Should you skip class in college? The answer isn’t an easy “yes” or “no.”
Rebecca and I were both A students who had lots of fun projects on the go. We were really busy people.
In my senior year at Ohio State I was working in a Tuberculosis research lab about 10 hours a week, taking a full load of courses, planning my wedding, preparing to move to Canada, and I was driving 3.5 hours each weekend from Columbus to Pittsburgh so that I could spend my remaining time stateside with my family. It was a lot.
And when life is a lot, we have to find ways to cut back so that things go at least okay. And even though I was a straight-A student, one way I did that is that I skipped a lot of classes. But I was very strategic in which classes I cut and why I cut them.
Now I want to be clear: the majority of the time you should be going to class. The default should be “GO! Get your butt in that chair!” But that’s not always the case. So if these 7 things apply to you, it may be time to skip that class.
1. It might be a good idea to skip class if you aren’t a freshman
If it’s your first year of college, you are not ready for class skipping shenanigans, young grasshopper. Get a few semesters under your belt in which you attend every lecture and then you’ll know where you stand academically and can better evaluate whether or not you’ve got the wiggle room required to skip class.
Bonus: if you’re an upperclassman and you’re grades weren’t good in first year, you’re better off trying to bring your grades up before you start monkeying with efficiency by skipping class.
2. It might be a good idea to skip class if your prof doesn’t give points for attendance and there aren’t pop quizzes
I think this is pretty obvious: if there is an attendance grade, skipping class is a no-go. Your instructor will notice and you will lose points. There is usually an absence policy in such classes, so be sure to review it so that you know how much you can and can’t get away with.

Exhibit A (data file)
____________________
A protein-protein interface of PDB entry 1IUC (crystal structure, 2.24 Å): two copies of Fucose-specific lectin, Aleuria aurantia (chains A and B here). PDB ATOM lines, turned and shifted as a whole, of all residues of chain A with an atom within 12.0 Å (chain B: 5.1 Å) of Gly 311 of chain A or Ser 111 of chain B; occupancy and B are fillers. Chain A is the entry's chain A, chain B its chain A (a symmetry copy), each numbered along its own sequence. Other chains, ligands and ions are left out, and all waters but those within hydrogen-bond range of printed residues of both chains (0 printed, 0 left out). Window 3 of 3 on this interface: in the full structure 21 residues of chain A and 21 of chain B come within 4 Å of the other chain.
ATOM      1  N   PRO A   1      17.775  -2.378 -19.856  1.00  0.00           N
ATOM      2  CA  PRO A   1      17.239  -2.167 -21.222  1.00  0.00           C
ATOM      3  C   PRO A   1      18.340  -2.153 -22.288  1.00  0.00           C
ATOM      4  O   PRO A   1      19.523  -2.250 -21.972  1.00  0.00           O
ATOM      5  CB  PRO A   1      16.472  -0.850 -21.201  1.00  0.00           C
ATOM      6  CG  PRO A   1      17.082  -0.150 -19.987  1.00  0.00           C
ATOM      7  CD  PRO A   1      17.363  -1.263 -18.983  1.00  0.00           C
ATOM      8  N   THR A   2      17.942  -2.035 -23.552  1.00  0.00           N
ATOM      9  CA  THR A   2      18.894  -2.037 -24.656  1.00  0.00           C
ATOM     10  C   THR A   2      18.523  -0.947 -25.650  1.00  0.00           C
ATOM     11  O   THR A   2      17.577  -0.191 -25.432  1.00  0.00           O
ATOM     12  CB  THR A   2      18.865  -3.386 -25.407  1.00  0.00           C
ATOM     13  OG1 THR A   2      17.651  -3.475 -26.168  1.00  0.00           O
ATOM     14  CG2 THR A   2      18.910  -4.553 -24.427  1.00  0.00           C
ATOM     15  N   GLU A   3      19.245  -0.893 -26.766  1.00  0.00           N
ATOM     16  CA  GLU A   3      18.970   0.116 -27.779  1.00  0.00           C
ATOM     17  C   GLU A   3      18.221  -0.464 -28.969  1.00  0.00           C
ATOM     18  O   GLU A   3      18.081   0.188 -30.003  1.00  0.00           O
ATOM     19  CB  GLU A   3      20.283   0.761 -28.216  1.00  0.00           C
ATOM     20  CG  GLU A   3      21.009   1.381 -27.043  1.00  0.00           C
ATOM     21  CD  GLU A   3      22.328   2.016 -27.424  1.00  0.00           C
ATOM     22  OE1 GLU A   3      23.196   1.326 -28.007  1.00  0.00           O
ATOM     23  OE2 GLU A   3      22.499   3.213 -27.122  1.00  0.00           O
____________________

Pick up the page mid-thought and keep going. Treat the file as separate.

3. It might be a good idea to skip class if you find it easy to understand the course material
This is different than finding the class difficult. I once took a challenging food microbiology class in which the professor was a really poor teacher. I found that my studying time was better spent at home instead of listening to an unhelpful lecture. I went when I could, but if something else was going on, I didn’t mind skipping out on class. The key for that class was just brute force memorization, it wasn’t terribly hard for me to wrap my head around it. Classes like that are ripe for being skipped.
4. It might be a good idea to skip class if the class is huge and the prof won’t notice
If you’re skipping a small class, the professor is likely to notice and that could affect how they grade you when it comes to exam time on a subconscious level. Also, if you want to lobby for getting grades back, they’ll be far less receptive. However, if you’re in an intro physics class with 500 people – let’s just say that I skipped entire SEMESTERS of physics lectures without issue.
5. It might be a good idea to skip class if the professor reads the slides and doesn’t add information
One of my favorite professors put blanks in her notes. It was a very understandable and excellent way to incentivize attendance. Most professors aren’t that sophisticated. And let’s be real–I can’t tell you the number of lectures I’ve sat through where the prof just read through the slides. If that’s all a professor is offering, well, they should reevaluate their teaching methods. I usually wasn’t going to their class unless I had to because of an attendance requirement.
6. It might be a good idea to skip class if you are more efficient at studying at home for the allotted class time than being in class
If a prof is reading off the slides and generally not giving good instruction, oftentimes it’s more efficient to study the slides on your own time and skip class. Now, this is going to be dependent on learning styles and all the rest of it, but if you’re going to use the 55 minutes you would have been in lecture more efficiently if you’re at the library, a coffee shop, or at home, then you’re likely better off using your time that way.
7. It might be a good idea to skip class if you aren’t an auditory learner
If you’re like me, and you learn best reading and writing, or if you’re a visual or kinetic learner, class might not be the best place for you to cement your understanding of the course material. Think through how you learn best to come up with the most efficient and effective studying method for you, whether that involves skipping class or not.
What has your experience been with skipping class? Let me know in the comments!